Welcome to a little liturgy. If you have not visited the blog before please click here to find out what it's about. This week I thought we might begin to address transubstantiation and explore how we think about everlasting life. There is also a brief reference to the current debate about assisted suicide at the end of today's blog, as I think it is important to discuss ethical issues from a young age. However, I have put it at the end as I am aware that some children may not be ready for such a discussion.
Summary of Liturgy of the word
Elijah is fed up and wishes that he were dead. He says "Lord, I have had enough. Take my life." God responds by sending an angel and giving him bread and water.
Taste and see that the Lord is good.
St Paul urges us to be kind to each other and not to hold grudges. We must treat each other as God treats us with forgiveness and love.
People were complaining about Jesus and said that he was boasting because of his words "I am the bread that came down from heaven". They said that he was Jesus, son of Joseph and could not have come from God. Jesus tells them that people are drawn to him by the Father and that "everybody who believes has eternal life". He says that he will give his flesh as living bread for the life of the world.
There are some very complex ideas presented to us in today's Gospel. Jesus says "the bread that I shall give is my flesh, for the life of the world". The apostles found it difficult to accept the idea that the bread Jesus offered was his own flesh. Certainly, it seems an extraordinary claim and even a little unpleasant. Over the last two thousand years, there has been much debate about how these words should be interpreted. Catholics believe that the bread and wine offered at Mass actually becomes Christ's flesh and blood and that in receiving Holy Communion we receive the body and blood of Christ.
Perhaps even more difficult to understand is Jesus' promise that anyone who eats his flesh and drinks his blood will live forever. We know that one day we will die but we believe that there is a better life to come which we can experience with God. To be Christian is to believe that Christ died and rose again so that we can enjoy a life with God after death. It is not easy to understand how this might happen because we have a very limited view of our existence. One way that we can grow in understanding is to focus closely on Biblical passages, like this one from St John's Gospel, and pray and discuss things with our friends and family.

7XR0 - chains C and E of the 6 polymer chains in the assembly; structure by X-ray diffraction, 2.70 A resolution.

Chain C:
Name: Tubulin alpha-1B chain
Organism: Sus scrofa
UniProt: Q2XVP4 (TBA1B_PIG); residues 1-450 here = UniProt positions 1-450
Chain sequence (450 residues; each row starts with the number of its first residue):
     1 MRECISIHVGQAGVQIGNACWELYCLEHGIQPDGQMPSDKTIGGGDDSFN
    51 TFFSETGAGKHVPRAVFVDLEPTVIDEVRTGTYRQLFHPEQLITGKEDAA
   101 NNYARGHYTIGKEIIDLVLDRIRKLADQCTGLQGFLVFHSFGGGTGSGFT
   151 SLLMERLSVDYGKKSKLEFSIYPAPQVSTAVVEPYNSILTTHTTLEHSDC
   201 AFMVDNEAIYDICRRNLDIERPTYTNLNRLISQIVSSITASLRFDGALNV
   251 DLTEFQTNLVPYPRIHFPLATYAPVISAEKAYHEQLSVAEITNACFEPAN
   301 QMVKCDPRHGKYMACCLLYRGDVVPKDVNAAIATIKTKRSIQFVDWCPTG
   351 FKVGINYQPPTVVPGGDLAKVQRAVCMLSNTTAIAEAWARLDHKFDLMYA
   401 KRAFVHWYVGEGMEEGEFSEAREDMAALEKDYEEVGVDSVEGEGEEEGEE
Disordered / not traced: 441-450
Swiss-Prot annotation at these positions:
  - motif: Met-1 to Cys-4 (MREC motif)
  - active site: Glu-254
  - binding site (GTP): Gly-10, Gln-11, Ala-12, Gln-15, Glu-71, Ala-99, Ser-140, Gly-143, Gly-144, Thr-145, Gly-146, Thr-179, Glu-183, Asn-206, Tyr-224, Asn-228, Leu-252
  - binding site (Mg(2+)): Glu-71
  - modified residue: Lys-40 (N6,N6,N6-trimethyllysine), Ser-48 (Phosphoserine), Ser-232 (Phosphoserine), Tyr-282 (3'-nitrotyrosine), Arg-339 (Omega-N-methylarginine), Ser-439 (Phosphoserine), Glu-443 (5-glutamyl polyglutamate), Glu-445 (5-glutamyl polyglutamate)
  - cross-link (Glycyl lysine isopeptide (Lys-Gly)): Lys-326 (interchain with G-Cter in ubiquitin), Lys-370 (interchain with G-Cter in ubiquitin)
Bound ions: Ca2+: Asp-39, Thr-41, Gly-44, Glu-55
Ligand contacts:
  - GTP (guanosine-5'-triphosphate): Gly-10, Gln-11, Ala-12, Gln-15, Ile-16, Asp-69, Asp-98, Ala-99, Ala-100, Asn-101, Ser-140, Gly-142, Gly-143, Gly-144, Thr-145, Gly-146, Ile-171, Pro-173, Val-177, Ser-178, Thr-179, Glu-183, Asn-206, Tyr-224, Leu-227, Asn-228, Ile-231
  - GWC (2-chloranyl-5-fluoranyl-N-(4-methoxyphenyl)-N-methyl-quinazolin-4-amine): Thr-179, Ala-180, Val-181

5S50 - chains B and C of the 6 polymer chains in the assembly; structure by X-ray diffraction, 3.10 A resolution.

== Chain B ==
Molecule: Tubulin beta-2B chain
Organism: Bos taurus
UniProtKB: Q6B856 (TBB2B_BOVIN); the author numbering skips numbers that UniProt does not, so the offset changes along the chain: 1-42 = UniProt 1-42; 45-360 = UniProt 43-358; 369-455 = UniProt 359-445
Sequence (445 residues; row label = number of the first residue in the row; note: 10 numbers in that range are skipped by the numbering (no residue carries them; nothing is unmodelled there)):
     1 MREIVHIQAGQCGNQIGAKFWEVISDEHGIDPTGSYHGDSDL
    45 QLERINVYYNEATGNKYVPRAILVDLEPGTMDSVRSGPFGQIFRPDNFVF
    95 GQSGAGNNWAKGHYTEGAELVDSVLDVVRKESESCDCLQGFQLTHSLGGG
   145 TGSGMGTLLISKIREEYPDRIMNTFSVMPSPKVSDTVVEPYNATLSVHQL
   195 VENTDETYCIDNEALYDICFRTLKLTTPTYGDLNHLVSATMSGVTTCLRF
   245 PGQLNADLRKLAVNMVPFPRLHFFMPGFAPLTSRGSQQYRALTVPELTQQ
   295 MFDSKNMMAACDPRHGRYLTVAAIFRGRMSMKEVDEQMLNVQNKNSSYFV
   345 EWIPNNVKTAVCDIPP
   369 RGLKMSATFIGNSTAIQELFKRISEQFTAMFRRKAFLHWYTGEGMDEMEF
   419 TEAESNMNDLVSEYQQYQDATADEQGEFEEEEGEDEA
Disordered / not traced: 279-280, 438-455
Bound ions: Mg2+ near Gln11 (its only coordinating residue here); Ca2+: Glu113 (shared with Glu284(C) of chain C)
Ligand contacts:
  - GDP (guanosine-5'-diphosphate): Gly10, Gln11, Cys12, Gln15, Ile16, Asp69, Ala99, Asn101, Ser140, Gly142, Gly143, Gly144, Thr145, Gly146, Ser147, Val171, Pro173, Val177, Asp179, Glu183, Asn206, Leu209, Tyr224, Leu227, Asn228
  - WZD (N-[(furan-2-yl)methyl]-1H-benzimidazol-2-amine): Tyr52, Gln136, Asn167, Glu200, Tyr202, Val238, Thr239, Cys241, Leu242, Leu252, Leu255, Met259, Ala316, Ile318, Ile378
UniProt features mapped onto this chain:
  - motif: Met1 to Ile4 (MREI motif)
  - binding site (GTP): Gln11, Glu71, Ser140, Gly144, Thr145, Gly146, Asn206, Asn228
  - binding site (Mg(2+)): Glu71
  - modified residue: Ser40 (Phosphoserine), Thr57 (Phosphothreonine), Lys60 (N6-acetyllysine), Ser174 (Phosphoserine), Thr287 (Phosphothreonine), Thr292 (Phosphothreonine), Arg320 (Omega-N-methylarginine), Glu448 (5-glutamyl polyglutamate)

Today we hear the story of Elijah. Draw a picture for each part of the story:
1. Elijah sat exhausted under a furze bush.
2. Elijah complained to God.
3. An angel appeared and gave Elijah bread and water.
4. Elijah ate and drank.
5. Elijah was strengthened and walked a long way to reach Horeb.
Now consider the Jewish people at the time of Jesus:
1. They felt oppressed by the Romans.
2. They grumbled and were waiting for a Messiah to set them free.
3. Jesus was born into the world.
4. He gave his flesh and blood at the Last Supper and on the cross.
5. The early apostles followed Jesus and built his Church.
Now consider ourselves:
1. We can get disheartened by life and doubt our faith.
2. We can grumble and complain about the Church and our lives.
3. We are baptised and become part of the Church.
4. We take part in the sacraments and receive Holy Communion.
5. We are encouraged and strengthened to follow Christ to eternal life.
This week we hear that Elijah is fed up and wants to die. God does not let him; he still has a plan for him. This reading provoked me to think about the current debate around assisted suicide and to introduce the topic in family discussion.
The article below might be a helpful starting point but please vet it first before reading with your child as it addresses some sensitive issues.
Kids Britannica article on Euthanasia
For adults, there are some informative views about the debate expressed here and here.
I hope you have found something helpful in this week's a little liturgy.